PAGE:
Author, Speaker and Entrepreneur

Author, Speaker and Entrepreneur
Valerie Anne Burns

Wednesday, February 8, 2017



Revealing Dreams in the Wee Morning Hours

     Do you ever wake up too early in the morning and then eventually fall back to sleep where you have a very vivid dream? It's then a dream that sticks with you all day or even forever. I've had a handful of those dreams that I will always remember, and at times, draw upon them for strength. While in the murky waters of my breast cancer ordeal, I had several memorable ones. Some believe that early morning dreams are venting dreams where you dump what you don't need from your subconscious. And then there are those who believe that angels and guides visit you in your dreams to deliver an important message.
     I believe it's possible that divine messages were delivered when I wasn't sure that I would live or find the endurance to keep going. It's comforting to think that someone is watching over us. In my book of personal essays, I include writing about two very significant early morning dreams. Today, I'm sharing an excerpt (dream at the beginning of the essay that sets the tone) to demonstrate how powerful the mind and spirit can be. The following dream occurred during one of my many post-surgery recoveries, and turned out to be quite telling. The message I received is that I am strong enough to get through anything. We are all stronger than we think.

Wall of Water

Sitting in the passenger seat, while my friend drove north on the 405 freeway, I looked straight ahead aware that the LA airport was on my left. I felt the clear, warm day as we whirled past slower cars. Suddenly, without a trace of warning, a Tsunami style wall of pacific blue water appeared directly in front of the car. As we hit that wall in freeway speed, it turned into a solid sapphire towering over us, and death would seem the only way out. It was a powerful force of water with a capacity to swallow you up as if you’re nothing; an ant on the busiest freeway in the country, if not the world. And then, just as the wall of water appeared higher than the eye could see, we drove right through it. And my first thought as we made it to the other side was, “well, we came through”. It was a near casual estimation of a death defying event - Unscathed on the other side of a tidal wave in life. I remember looking at my friend and there being a calm acknowledgement between us that we both had just survived the impossible. The initial fear hit hard for a mere few seconds; and then bam, we hit that wall of water, and in a few seconds more, continued our drive north on the freeway. The California sun was shining again, and when I turned to look behind us, the wall of water had disappeared.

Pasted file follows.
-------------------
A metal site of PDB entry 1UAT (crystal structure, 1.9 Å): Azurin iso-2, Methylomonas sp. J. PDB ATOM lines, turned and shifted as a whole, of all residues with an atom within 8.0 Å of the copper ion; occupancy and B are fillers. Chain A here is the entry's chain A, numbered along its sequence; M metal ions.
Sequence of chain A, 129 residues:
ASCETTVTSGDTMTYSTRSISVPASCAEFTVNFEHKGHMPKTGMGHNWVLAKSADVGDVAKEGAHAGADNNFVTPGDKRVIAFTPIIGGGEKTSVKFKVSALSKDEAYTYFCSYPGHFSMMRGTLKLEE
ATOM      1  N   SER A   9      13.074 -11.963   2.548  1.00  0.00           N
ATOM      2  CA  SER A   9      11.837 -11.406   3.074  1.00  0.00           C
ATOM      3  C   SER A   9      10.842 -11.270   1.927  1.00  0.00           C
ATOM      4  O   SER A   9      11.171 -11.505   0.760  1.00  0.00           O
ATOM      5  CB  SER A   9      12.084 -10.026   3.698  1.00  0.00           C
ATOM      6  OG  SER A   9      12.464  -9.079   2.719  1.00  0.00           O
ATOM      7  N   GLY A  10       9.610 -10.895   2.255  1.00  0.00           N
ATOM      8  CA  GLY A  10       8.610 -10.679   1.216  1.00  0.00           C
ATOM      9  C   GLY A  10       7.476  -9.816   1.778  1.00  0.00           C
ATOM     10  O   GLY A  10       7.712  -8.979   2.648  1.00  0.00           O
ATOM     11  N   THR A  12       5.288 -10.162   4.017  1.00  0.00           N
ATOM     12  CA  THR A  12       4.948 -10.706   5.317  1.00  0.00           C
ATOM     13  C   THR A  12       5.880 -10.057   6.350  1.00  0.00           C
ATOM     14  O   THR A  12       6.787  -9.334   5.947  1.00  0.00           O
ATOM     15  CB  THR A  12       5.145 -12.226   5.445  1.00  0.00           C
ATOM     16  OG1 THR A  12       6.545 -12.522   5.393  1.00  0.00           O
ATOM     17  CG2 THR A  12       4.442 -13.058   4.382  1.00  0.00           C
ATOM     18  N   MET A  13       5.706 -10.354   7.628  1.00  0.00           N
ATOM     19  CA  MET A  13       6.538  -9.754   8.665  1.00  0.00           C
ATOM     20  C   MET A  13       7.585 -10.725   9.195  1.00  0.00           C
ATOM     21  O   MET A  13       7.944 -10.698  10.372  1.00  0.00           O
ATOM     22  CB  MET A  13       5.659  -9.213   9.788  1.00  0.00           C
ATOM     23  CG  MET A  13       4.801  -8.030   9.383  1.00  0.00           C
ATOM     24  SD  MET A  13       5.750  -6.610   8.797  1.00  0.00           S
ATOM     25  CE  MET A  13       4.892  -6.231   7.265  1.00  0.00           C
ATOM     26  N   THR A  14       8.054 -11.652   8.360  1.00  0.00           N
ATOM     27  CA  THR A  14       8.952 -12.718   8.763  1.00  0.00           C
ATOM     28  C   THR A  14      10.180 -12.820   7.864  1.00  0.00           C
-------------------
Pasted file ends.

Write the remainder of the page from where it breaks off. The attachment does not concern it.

Keep on swimming through life,
Valerie

Valerie Anne Burns © 2017 
   

Thursday, February 2, 2017

Resilience


     For weeks all I could think about was getting to Washington DC for the women's march. It's the historical event of my time. I've watched all that I believe in, from equal rights to healing our planet, crash to the rocks. Getting to DC would be costly, and being on disability from a long haul with breast cancer and complications, wiped out my income. I was discouraged and felt helpless. I kept signing petitions and posted about the good fight.
     A friend of mine came into town and was staying with me. I told her that we have to at least march in the little town of Santa Barbara not expecting much in the way of an electric energy charge. Many residents filled up the buses and vans to LA, and when I looked into a seat for myself, I discovered there was no room. While driving on the freeway to make our way downtown Santa Barbara, I commented that I didn't understand what all the traffic was about. As it turns out, they were all heading to De La Guerra Square for the rally and march. So full of passionate protesters, we could not push our way into the square for the rally. Over six thousand people showed up to march. I began to feel an excitement and camaraderie I hadn't felt in a long time.
     Two women in their thirties were standing behind us with their kids and signs. I asked one of the women to take a photo of my girlfriends and me to commemorate the moment. She said, "Sure, and here's a sign you can hold." The sign said "Resilience" in bold bubbled white letters. She told me to keep the sign because her young son would be happy to not have to carry it. I smiled, and gratefully accepted the sign. Little did this lovely woman know just how meaningful and symbolic the sign was. Resilience will be important for all women, and anyone who believes in equal rights for the long road ahead.
     But it's resilience that kept me alive, and other women like me, who've fought an ordeal with breast cancer. I commend all of us who are resilient daily and gracefully jump over those hurdles thrown in front of us. Somehow, I'm fiercely resilient which truly is a blessing. My mother didn't make it through breast cancer in a time when little was known. I have no doubt that she wanted to fight. I have no doubt that it wasn't an accident when a stranger connected to me, in a critical moment of unity, by passing her sign to a survivor. I won't forget her. And I stand with everyone, living on this precious spinning globe of ours, in need of their own resilience to survive and thrive.

Keep on swimming through life,
Valerie 





Valerie Anne Burns © 2017